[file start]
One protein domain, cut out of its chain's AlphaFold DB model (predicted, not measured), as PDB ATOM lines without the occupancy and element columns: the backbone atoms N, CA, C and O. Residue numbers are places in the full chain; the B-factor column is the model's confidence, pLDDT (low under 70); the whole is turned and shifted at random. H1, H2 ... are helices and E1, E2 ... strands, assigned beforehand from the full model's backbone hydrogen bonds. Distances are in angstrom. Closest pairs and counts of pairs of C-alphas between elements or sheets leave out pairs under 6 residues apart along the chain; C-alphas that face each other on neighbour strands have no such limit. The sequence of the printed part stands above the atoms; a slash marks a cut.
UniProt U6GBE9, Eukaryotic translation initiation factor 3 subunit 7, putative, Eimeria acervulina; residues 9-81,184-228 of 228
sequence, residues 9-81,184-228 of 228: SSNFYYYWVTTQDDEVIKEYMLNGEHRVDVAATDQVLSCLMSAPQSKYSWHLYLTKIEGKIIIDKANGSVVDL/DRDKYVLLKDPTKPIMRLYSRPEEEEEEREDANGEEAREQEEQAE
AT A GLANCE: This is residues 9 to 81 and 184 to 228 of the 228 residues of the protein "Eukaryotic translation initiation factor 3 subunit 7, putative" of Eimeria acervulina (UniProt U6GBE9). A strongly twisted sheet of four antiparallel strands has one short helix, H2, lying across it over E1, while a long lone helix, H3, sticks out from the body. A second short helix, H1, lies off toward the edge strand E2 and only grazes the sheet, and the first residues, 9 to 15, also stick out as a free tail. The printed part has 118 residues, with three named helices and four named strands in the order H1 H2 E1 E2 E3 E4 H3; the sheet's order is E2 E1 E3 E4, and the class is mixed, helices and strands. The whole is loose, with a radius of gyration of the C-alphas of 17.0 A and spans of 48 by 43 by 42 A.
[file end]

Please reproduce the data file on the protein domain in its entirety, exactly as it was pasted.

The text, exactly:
One protein domain, cut out of its chain's AlphaFold DB model (predicted, not measured), as PDB ATOM lines without the occupancy and element columns: the backbone atoms N, CA, C and O. Residue numbers are places in the full chain; the B-factor column is the model's confidence, pLDDT (low under 70); the whole is turned and shifted at random. H1, H2 ... are helices and E1, E2 ... strands, assigned beforehand from the full model's backbone hydrogen bonds. Distances are in angstrom. Closest pairs and counts of pairs of C-alphas between elements or sheets leave out pairs under 6 residues apart along the chain; C-alphas that face each other on neighbour strands have no such limit. The sequence of the printed part stands above the atoms; a slash marks a cut.
UniProt U6GBE9, Eukaryotic translation initiation factor 3 subunit 7, putative, Eimeria acervulina; residues 9-81,184-228 of 228
sequence, residues 9-81,184-228 of 228: SSNFYYYWVTTQDDEVIKEYMLNGEHRVDVAATDQVLSCLMSAPQSKYSWHLYLTKIEGKIIIDKANGSVVDL/DRDKYVLLKDPTKPIMRLYSRPEEEEEEREDANGEEAREQEEQAE
AT A GLANCE: This is residues 9 to 81 and 184 to 228 of the 228 residues of the protein "Eukaryotic translation initiation factor 3 subunit 7, putative" of Eimeria acervulina (UniProt U6GBE9). A strongly twisted sheet of four antiparallel strands has one short helix, H2, lying across it over E1, while a long lone helix, H3, sticks out from the body. A second short helix, H1, lies off toward the edge strand E2 and only grazes the sheet, and the first residues, 9 to 15, also stick out as a free tail. The printed part has 118 residues, with three named helices and four named strands in the order H1 H2 E1 E2 E3 E4 H3; the sheet's order is E2 E1 E3 E4, and the class is mixed, helices and strands. The whole is loose, with a radius of gyration of the C-alphas of 17.0 A and spans of 48 by 43 by 42 A.